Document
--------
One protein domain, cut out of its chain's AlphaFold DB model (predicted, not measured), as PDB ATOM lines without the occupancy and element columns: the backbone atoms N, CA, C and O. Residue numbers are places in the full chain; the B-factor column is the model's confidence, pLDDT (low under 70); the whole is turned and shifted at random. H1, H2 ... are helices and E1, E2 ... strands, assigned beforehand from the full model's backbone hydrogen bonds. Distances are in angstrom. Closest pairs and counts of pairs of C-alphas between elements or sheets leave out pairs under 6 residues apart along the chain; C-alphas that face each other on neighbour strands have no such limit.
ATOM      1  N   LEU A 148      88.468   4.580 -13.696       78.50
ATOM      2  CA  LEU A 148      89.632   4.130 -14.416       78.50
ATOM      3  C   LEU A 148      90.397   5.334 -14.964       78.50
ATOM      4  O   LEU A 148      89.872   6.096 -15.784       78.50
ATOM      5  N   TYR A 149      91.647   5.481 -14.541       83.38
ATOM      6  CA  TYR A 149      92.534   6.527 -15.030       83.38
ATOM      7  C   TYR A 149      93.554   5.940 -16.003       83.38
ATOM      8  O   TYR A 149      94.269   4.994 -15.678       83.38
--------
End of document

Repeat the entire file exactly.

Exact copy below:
One protein domain, cut out of its chain's AlphaFold DB model (predicted, not measured), as PDB ATOM lines without the occupancy and element columns: the backbone atoms N, CA, C and O. Residue numbers are places in the full chain; the B-factor column is the model's confidence, pLDDT (low under 70); the whole is turned and shifted at random. H1, H2 ... are helices and E1, E2 ... strands, assigned beforehand from the full model's backbone hydrogen bonds. Distances are in angstrom. Closest pairs and counts of pairs of C-alphas between elements or sheets leave out pairs under 6 residues apart along the chain; C-alphas that face each other on neighbour strands have no such limit.
ATOM      1  N   LEU A 148      88.468   4.580 -13.696       78.50
ATOM      2  CA  LEU A 148      89.632   4.130 -14.416       78.50
ATOM      3  C   LEU A 148      90.397   5.334 -14.964       78.50
ATOM      4  O   LEU A 148      89.872   6.096 -15.784       78.50
ATOM      5  N   TYR A 149      91.647   5.481 -14.541       83.38
ATOM      6  CA  TYR A 149      92.534   6.527 -15.030       83.38
ATOM      7  C   TYR A 149      93.554   5.940 -16.003       83.38
ATOM      8  O   TYR A 149      94.269   4.994 -15.678       83.38